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Getargs::Long(3)      User Contributed Perl Documentation     Getargs::Long(3)

       Getargs::Long - Named subroutine	arguments, with	optional type checking

	use Getargs::Long;		       # case sensitive
	use Getargs::Long qw(ignorecase);      # case insensitive

	# Simple, args mandatory
	my ($val, $other) = getargs(@_,	qw(val other));

	# Simple, args optional	(in [] means optional)
	my ($val, $other) = getargs(@_,	[qw(val	other)]);

	# Simple with typechecking, args mandatory
	my ($val, $other) = getargs(@_,	qw(val=Class::X	other=ARRAY));

	# Simple with typechecking, args optional
	my ($val, $other) = getargs(@_,	[qw(val=Class::X other=ARRAY)]);

	# Faster version, building dedicated argument parsing routine
	my ($val, $other) = cgetargs(@_, qw(val	other));

	# Other	cases, use full	specs:
	my ($x,	$y, $z,	$a, $b,	$c) = xgetargs(@_,

	   # Non-mandatory, defaults to	undef unless specified otherwise
	   'x'	   => ['i'],		       # integer, no default
	   'y'	   => ['ARRAY',	['a', 'b']],   # Has a default
	   'z'	   => [],		       # No typecheck, can be anything

	   # Mandatory arguments
	   'a'	   => 'i',		       # integer (scalar)
	   'b'	   => 'TYPE',		       # TYPE or any heir of TYPE
	   'c'	   => undef,		       # unspecified type but mandatory

	# Extract remaining unparsed args in @extra
	my ($val, $other, @extra) = getargs(@_,	{ -strict => 0 }, qw(val other));

	# Alter	behaviour of the getargs() routines via	switches in hashref
	my ($val, $other) = getargs(@_,
	       -strict	       => 1,	   # unknown switches are fatal
	       -ignorecase     => 1,	   # override package's	global
	       -inplace	       => 1,	   # edit @_ inplace: remove parsed args
	       -extra	       => 0,	   # suppress return of	extra arguments
	   qw(val other)

       The "Getargs::Long" module allows usage of named	parameters in function
       calls, along with optional argument type-checking.  It provides an easy
       way to get at the parameters within the routine,	and yields concise
       descriptions for	the common cases of all-mandatory and all-optional
       parameter lists.

       The validation of arguments can be done by a structure-driven routine
       getargs() which is fine for infrequently	called routines	(but should be
       slower),	or via a dedicated routine created and compiled	on the fly the
       fist time it is needed, by using	the cgetargs() family (expected	to be

       The "Log::Agent"	module is used to report errors, which leaves to the
       application the choice of the final logging method: to a	file, to
       STDERR, or to syslog.

       Before going through the	interface specification, a little example will
       help illustrate both caller and callee sides.  Let's write a routine
       that can	be called as either:

	f(-x =>	1, -y => 2, -z => 3);  # -switch form
	f(x => 1, y => 2, z => 3);     # concise form (- are optional)
	f(y => 1, x => 2);	       # order changed,	z may be omitted

       Since we	have an	optional parameter z but mandatory x and y, we can't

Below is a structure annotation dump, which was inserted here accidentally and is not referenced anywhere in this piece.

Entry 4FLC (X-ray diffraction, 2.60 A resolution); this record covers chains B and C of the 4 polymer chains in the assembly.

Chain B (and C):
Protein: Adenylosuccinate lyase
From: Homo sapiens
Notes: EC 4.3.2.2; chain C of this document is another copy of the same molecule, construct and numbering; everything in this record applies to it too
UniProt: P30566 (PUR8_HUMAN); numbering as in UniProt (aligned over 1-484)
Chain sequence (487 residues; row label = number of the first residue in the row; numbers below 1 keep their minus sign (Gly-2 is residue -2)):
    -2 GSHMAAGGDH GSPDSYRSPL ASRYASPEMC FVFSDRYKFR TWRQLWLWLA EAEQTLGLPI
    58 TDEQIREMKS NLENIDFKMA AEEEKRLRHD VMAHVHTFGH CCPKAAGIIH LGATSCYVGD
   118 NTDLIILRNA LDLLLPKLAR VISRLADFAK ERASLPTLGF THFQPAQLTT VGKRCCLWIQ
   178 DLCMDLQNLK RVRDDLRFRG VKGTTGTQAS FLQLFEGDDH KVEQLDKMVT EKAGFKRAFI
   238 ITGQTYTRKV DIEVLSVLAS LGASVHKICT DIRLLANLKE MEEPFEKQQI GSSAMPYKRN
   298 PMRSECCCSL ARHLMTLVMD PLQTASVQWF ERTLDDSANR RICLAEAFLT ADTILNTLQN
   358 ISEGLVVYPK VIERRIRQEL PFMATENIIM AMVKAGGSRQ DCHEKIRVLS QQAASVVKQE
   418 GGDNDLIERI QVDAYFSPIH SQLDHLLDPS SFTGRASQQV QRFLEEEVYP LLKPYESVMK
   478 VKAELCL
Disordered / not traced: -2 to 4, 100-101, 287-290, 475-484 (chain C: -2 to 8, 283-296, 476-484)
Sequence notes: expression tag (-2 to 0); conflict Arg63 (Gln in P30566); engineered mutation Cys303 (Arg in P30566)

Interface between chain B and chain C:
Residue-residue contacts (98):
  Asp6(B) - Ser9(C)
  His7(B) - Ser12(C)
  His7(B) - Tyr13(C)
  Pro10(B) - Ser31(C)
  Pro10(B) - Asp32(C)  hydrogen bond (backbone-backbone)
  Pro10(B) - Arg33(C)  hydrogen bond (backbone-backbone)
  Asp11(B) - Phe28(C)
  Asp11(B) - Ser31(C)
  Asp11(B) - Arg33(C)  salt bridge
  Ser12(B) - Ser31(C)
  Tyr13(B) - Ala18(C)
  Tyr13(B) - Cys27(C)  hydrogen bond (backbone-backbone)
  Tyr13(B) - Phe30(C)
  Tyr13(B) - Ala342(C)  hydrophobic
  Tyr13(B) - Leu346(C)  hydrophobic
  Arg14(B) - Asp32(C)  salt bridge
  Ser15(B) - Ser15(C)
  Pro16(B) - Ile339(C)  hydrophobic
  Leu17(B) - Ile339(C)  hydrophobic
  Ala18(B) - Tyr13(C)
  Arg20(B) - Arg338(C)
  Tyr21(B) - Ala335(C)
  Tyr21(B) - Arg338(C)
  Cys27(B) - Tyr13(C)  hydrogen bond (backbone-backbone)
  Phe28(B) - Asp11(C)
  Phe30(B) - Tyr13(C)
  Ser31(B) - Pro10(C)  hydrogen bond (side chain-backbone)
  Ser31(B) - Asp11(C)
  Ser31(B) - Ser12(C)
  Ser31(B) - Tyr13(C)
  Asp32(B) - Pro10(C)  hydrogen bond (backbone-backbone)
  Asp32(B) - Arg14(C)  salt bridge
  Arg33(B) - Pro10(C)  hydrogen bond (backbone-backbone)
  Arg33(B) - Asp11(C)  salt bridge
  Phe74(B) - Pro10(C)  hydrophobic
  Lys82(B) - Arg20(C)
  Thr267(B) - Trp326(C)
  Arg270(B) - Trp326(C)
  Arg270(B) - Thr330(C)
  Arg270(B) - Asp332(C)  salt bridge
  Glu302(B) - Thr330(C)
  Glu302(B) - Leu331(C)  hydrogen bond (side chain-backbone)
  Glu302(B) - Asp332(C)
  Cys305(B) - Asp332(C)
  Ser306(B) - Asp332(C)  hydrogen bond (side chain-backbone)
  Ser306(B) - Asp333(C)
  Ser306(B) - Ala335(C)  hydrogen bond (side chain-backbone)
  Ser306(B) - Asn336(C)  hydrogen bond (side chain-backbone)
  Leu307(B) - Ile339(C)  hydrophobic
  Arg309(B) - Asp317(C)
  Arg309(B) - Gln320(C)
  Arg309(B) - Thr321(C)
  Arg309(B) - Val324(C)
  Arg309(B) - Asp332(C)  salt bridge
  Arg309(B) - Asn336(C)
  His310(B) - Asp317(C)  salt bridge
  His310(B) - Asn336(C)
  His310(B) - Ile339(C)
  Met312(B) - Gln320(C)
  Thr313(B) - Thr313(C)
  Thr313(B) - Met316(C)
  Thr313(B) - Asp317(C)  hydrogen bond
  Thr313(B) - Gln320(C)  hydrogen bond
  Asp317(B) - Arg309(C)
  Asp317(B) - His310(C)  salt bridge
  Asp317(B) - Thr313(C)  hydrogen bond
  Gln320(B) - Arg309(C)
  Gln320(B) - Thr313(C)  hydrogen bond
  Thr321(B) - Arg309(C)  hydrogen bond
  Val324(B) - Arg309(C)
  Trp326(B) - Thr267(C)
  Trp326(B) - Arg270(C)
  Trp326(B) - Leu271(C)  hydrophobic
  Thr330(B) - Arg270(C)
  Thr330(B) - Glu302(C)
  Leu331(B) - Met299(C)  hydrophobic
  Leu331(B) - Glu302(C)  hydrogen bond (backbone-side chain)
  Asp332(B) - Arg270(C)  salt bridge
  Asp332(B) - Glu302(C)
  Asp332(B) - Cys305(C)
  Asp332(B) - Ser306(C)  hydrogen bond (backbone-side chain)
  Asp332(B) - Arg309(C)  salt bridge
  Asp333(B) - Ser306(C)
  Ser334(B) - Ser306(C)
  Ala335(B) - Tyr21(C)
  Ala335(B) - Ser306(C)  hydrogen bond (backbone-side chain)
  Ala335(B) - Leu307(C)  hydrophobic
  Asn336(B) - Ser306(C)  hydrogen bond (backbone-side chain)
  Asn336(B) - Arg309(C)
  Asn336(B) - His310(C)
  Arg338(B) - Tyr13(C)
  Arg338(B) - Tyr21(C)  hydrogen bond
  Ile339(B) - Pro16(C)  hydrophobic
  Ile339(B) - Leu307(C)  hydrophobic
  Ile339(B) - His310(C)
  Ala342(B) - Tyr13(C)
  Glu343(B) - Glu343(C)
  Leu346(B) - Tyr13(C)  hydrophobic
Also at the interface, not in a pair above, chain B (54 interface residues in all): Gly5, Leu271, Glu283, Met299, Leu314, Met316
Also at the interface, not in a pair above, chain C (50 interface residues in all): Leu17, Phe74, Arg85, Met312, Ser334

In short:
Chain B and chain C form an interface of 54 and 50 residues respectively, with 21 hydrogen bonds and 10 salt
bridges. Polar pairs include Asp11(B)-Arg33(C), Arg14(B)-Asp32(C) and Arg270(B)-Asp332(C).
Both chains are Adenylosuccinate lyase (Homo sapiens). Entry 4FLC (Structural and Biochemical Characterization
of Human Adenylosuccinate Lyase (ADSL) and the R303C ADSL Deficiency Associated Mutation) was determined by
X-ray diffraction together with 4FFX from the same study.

use the short form of getargs() and must	therefore use xgetargs():

	sub f {
	    my ($x, $y ,$z) = xgetargs(@_,
		-x => 'i',	       # mandatory, integer
		-y => 'i',	       # mandatory, integer
		-z => ['i', 0],	       # optional integer, defaults to 0
	    # code use $x, $y, $z

       That's quite simple and direct if you think of [] as "optional".	 Note
       that we pass xgetargs() a reference to @_.

       If we had all arguments mandatory and wished to nonethless benefit from
       the named specification at call time to avoid having the	caller
       remember	the exact parameter ordering, we could write:

	sub f {
	    my ($x, $y ,$z) = getargs(@_, qw(x=i y=i z=i));
	    # code of f

       Without parameter type checking,	that would be even more	concise.
       Besides,	if f() is frequently called, it	might be more efficient	to
       build a routine dynamically to parse the	arguments rather than letting
       getargs() parse the same	data structures	again and again:

	sub f {
	    my ($x, $y ,$z) = cgetargs(@_, qw(x	y z));	  # 'c'	for cached/compiled
	    # code of f

       If you call f() with an improper	argument, logcroak() will be called to
       issue an	exception from the persepective	of the caller, i.e. pointing
       to the place f()	is called instead of within f()	at the getargs() call,
       which would be rather useless.

       Here are	some more examples:

       Example 1 -- All	mandatory:

	  sub f	{
	      my ($port, $server) = getargs(@_,
		  qw(port=i server=HTTP::Server));

	  f(-server => $server,	port =>	80);  #	or -port, since	- is optional
	  f(port => 80,	server => $server);
	  f(server => $server);		      #	WRONG: missing mandatory -port
	  f(server => 80, port => 80);	      #	WRONG: -server not an HTTP::Server
	  f(server => undef, port => 80);     #	WRONG: -server cannot be undef

       Example 2 -- All	optional

	  sub cmd {
	      my ($a, $o) = getargs(@_,	[qw(a o=s)]);

	  cmd();		      #	OK
	  cmd(-a => undef);	      #	OK -a accepts anything,	even undef
	  cmd(-a => 1, -o => "..");   #	OK
	  cmd(-a => 1, -o => undef);  #	WRONG: -o does not accept undef
	  cmd(-x => 1);		      #	WRONG: -x is not a known argument name

       Example 3  -- Mixed optional / mandatory

	  sub f	{
	      my ($x, $z) = xgetargs(@_,
		  -x  => 'i',		      #	-x mandatory integer
		  -z  => ['n', -20.4],	      #	-z optional, defaults to -20.4

	  f(x => 1, z => {});	  # WRONG: z is	not a numerical	value
	  f(z => 1, x => -2);	  # OK
	  f(-z => 1);		  # WRONG: mandatory x is missing
	  f(-z => undef);	  # WRONG: z cannot be undef

       Example 4 -- Parsing options

	  sub f	{
	      my ($x, $z) = xgetargs(@_,
		  { -strict => 0, -ignorecase => 1 },
		  -x  => 'i',		      #	-x mandatory integer
		  -z  => ['n', -20.4],	      #	-z optional, defaults to -20.4

	  f(x => 1, foo	=> {});	  # OK,	-foo ignored since not strict
	  f(-X => 1);		  # OK,	-X actually specifies -x with ignorecase

       All the routines	take a mandatory first argument, called	arglist, which
       is the array containing the named arguments for the routine (i.e. a